For the past two decades, the grassy, open square of Wheeler Park has hosted Art in the Park—a selective, juried art vendor show that brings the premium artistic goods to an outdoor market.
This year, the 20th anniversary of the Labor Day Weekend gathering includes a diverse mix of local artists such as ceramicist Joni Pevarnik, painter Greg Hill and metalsmith Denise Edwards. They are joined by some rare-and-worth-seeing out-of-town crafters who are bringing their own styles and talents to the collective fold.
Below are a few favorite traveling artists who are arriving here this weekend. The free and open-to-the-public event takes place in downtown’s Wheeler Park. It happens on Saturday and Sunday from 9 a.m. to 6 p.m. and Monday from 9 a.m. to 4 p.m. on Labor Day weekend.
Learn more about the event and its vendors at www.flagstaffartinthepark.com.
I … am … a … robot … bank. Tucson artist Aaron Voigt has gained some notoriety in the southern part of the state for his humorous and creative robot banks. One part artistic whimsy and one part function, the robot banks often catch the eye of art market wanderers.
Voigt learned how to weld from his dad at an early age, and took this practical vocation into creative areas as he grew older. “By 22 I had opened my first shop and started taking on art projects and doing general fabrication to keep the lights on,” Voigt shares in a biography. “After years of fabricating other peoples’ projects my inner creativity needed my full attention.”
As basic materials for his work, Voigt has used everything from old manufacturing machines, aircraft, cars and household fixtures. “My robots come alive with the history of the donor machine parts,” he says. “People always ask me, ‘Where do you find your parts?’ I like to tell them ‘pick one up and I can tell you its history.’”
Learn more about Voigt and his art at www.voigtmetal.com.
A man of many media. Artist Charles Sherman of Van Nuys, Calif., has made a name for himself with a series of sculptures that explore the concepts of infinity, balance and the divine. But Sherman also has hit upon an ingenious idea of turning his sculptures into jewelry.
At the Art in the Park this weekend, Sherman will have examples of his smaller sculptures (his public ones being nearly monolithic in scale) and jewelry that is representational of the larger art.
But with Sherman, his jewelry is more than jewelry. He tries to make it more metaphorical and thoughtful. He’s an artist with deep thoughts on the process. “The essence of art is that it is a verb,” he postulates. “Art is not a noun. It’s a creative act of my holy trinity: the materials, the artist and Divine energy all have their own direction and personality that are infused in the artwork.”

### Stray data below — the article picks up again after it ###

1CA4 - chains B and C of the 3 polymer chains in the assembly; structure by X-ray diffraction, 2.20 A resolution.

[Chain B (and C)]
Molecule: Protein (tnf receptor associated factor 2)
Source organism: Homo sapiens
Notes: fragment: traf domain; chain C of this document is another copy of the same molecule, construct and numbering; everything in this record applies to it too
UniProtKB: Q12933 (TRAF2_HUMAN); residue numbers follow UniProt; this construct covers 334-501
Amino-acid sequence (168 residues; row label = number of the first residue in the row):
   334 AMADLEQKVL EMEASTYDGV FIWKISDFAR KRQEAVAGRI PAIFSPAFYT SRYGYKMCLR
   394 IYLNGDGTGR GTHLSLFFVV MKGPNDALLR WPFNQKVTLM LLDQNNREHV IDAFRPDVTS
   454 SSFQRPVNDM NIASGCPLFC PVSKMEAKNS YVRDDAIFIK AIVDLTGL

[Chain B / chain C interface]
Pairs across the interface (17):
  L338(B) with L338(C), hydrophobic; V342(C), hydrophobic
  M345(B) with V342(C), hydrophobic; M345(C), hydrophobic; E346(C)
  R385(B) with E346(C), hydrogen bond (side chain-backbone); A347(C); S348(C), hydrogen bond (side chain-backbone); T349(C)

The concept of infinity is captured in the Mobius strip style, with three and four-sided forms creating a continuum through the piece. It makes for compelling, wearable art.
“After learning how to make a twisting tower I realized that I could make a two-sided, three-sided, and four-sided ‘Infinity Ring’ using no math, ruler or extruder,” he says. Check out this M.C. Escher-esque craft at www.charlesshermanart.artspan.com.
For anyone who loves landscapes and people. A longtime celebrated artist in New Mexico, Amado Peña carries a smart knack for capturing the essence of both landscape and the people who live in it.
Peña, who is recognized as an Artisan of the Pascua Yaqui Tribe of Arizona, bases his home and studio not far from Santa Fe. However, the focus of his subject matter falls on both sides of the Arizona-New Mexico border. His paintings have been inspired by places such as Canyon de Chelly, Spider Rock, Monument Valley, Enchanted Mesa, Acoma and Black Mesa.
The paintings are shockingly brilliant and his work has been a mainstay in the Santa Fe Indian Art Market. According to his website, “his art celebrates the strength of a people who meet the harsh realities of life in an uncompromising land and his work is a tribute to the Native Americans who survive by living in harmony with an adversarial, untamed environment.”
Check out his work at www.penagallery.com. Or visit him and these other artists at Wheeler Park this weekend.
Additional photos for this story:
One of artist Aaron Voigt’s many robot banks.